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What a Buttload!

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Now, now… if you thought I was going to be rude, you don’t know me very well.  While I am certain that the term “butt” has led to countless jibes and jokes down through the centuries, it is (among other things) in fact an English measuring unit for wine.  A Buttload of wine is a unit for liquids which contains 126 gallons (~276 litres) which is one-half tun (252 gallons), and equivalent to the pipe (the latter also referred to the large container used for storing liquids or foodstuffs; now we rather use the terms cask or vat).  That they needed a term for a unit of wine that massive may seem odd at first; but when you remember that the water they had to drink was the same water that flowed downhill from the landlord’s latrine, the cows in the pasture, and the washer woman upstream, wine, beer and ale (depending on which harvest climate you lived in) was by far the safest thing to drink.  If wine was available in your area, it was stored in barrels and thus was drunk relatively young; also, to counter the effects of drinking it at every meal, wine was often diluted 4 or 5-to-1 with water; that took all of the buzz out of it (and added who knows how many bugs that they were drinking wine to avoid in the first place…).  Now you know.  What a buttload off my mind… I think it’s time for a glass of (undiluted) wine.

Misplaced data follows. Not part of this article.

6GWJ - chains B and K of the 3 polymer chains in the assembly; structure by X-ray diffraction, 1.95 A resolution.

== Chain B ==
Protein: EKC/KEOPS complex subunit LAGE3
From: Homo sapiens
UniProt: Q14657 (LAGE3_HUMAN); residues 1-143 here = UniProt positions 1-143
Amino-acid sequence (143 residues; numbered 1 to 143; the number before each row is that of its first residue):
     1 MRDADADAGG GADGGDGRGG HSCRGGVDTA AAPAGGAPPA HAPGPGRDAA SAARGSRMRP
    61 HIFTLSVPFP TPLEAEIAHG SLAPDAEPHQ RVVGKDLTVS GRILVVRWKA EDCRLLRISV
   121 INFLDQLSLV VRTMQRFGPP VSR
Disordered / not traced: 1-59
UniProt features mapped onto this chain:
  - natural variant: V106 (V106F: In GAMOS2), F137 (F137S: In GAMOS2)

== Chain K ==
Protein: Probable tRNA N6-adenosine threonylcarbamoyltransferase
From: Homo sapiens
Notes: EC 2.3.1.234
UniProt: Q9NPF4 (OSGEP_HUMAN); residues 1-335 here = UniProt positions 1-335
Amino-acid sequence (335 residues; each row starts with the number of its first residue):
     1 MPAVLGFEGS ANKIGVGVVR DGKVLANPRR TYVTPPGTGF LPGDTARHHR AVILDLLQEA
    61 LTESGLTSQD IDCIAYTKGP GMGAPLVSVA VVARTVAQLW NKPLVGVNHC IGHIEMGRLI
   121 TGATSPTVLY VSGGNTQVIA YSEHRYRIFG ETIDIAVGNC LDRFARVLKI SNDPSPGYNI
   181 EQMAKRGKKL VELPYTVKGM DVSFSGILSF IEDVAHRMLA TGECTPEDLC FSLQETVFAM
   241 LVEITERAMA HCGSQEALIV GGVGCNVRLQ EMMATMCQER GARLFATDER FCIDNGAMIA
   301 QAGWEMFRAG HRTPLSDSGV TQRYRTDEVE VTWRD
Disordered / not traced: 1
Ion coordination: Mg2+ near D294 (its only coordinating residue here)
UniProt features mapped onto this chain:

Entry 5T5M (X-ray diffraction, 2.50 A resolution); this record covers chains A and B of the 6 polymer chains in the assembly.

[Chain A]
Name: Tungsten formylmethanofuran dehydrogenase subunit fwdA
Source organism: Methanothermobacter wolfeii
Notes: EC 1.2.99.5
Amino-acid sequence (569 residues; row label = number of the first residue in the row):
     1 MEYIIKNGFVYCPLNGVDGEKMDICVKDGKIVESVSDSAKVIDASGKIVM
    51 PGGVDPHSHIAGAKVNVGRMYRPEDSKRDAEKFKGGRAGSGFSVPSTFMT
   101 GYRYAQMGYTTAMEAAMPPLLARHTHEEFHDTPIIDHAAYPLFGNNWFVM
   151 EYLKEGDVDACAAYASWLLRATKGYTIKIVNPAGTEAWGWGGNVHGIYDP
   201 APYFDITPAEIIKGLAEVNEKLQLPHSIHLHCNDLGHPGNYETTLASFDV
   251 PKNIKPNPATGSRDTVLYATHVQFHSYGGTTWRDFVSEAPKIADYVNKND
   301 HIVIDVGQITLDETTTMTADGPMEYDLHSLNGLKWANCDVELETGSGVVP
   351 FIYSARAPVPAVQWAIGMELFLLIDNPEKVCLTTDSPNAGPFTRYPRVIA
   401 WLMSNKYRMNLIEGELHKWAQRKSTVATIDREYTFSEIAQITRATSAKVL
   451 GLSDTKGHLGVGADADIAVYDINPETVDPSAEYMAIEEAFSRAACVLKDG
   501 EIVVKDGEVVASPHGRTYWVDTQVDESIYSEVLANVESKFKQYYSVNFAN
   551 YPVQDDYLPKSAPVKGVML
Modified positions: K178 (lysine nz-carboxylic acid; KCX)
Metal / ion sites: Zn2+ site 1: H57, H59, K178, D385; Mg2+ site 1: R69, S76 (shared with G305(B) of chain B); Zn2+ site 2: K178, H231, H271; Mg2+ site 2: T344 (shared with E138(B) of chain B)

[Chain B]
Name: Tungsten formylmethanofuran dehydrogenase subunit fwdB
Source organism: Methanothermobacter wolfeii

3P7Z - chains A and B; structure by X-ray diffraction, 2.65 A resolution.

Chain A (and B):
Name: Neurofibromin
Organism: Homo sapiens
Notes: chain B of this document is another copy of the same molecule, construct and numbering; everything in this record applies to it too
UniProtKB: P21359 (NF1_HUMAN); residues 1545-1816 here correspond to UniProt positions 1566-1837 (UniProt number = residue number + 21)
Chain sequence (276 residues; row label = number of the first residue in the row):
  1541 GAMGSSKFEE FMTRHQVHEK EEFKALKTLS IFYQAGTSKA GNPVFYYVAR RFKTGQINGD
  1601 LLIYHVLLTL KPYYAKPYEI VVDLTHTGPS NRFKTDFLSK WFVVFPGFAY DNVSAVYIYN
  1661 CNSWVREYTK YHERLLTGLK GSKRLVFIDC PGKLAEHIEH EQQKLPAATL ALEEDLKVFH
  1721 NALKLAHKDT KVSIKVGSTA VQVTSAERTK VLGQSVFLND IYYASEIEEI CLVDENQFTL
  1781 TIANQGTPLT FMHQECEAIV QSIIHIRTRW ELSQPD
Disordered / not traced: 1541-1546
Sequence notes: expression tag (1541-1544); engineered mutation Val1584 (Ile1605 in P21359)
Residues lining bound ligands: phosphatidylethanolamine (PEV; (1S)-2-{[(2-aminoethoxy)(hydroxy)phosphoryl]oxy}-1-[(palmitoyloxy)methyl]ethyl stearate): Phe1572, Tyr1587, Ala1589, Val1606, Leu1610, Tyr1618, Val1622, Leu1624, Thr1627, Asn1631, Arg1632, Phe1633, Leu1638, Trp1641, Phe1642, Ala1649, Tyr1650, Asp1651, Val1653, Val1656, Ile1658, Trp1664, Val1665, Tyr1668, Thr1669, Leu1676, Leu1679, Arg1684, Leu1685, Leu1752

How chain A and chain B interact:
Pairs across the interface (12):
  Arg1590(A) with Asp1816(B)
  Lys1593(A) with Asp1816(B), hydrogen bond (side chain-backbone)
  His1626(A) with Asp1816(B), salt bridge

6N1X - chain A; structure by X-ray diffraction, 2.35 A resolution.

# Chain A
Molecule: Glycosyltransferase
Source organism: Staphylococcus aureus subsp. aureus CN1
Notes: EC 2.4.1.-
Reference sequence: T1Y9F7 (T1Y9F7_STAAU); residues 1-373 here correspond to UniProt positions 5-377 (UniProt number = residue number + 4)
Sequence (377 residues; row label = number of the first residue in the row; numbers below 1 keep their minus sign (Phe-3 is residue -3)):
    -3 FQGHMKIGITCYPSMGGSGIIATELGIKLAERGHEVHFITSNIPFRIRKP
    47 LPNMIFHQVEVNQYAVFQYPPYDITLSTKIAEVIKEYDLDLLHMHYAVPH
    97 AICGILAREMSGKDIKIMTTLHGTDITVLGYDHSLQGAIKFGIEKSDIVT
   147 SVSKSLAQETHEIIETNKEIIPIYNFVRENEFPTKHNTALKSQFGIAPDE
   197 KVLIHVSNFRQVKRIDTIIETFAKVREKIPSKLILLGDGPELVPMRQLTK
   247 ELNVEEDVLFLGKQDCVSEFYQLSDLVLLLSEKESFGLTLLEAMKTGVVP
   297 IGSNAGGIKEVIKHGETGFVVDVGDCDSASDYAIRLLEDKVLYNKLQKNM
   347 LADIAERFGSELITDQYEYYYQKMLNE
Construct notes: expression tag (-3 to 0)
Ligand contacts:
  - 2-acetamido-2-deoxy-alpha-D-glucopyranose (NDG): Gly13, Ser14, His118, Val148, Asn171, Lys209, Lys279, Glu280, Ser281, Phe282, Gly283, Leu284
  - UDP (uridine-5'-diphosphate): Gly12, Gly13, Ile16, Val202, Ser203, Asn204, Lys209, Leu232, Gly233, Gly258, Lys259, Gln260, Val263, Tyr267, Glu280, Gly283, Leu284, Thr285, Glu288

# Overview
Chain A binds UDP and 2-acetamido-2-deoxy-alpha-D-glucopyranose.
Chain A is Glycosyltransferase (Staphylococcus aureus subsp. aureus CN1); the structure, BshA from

A Buttload of Wine

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The Corryvreckan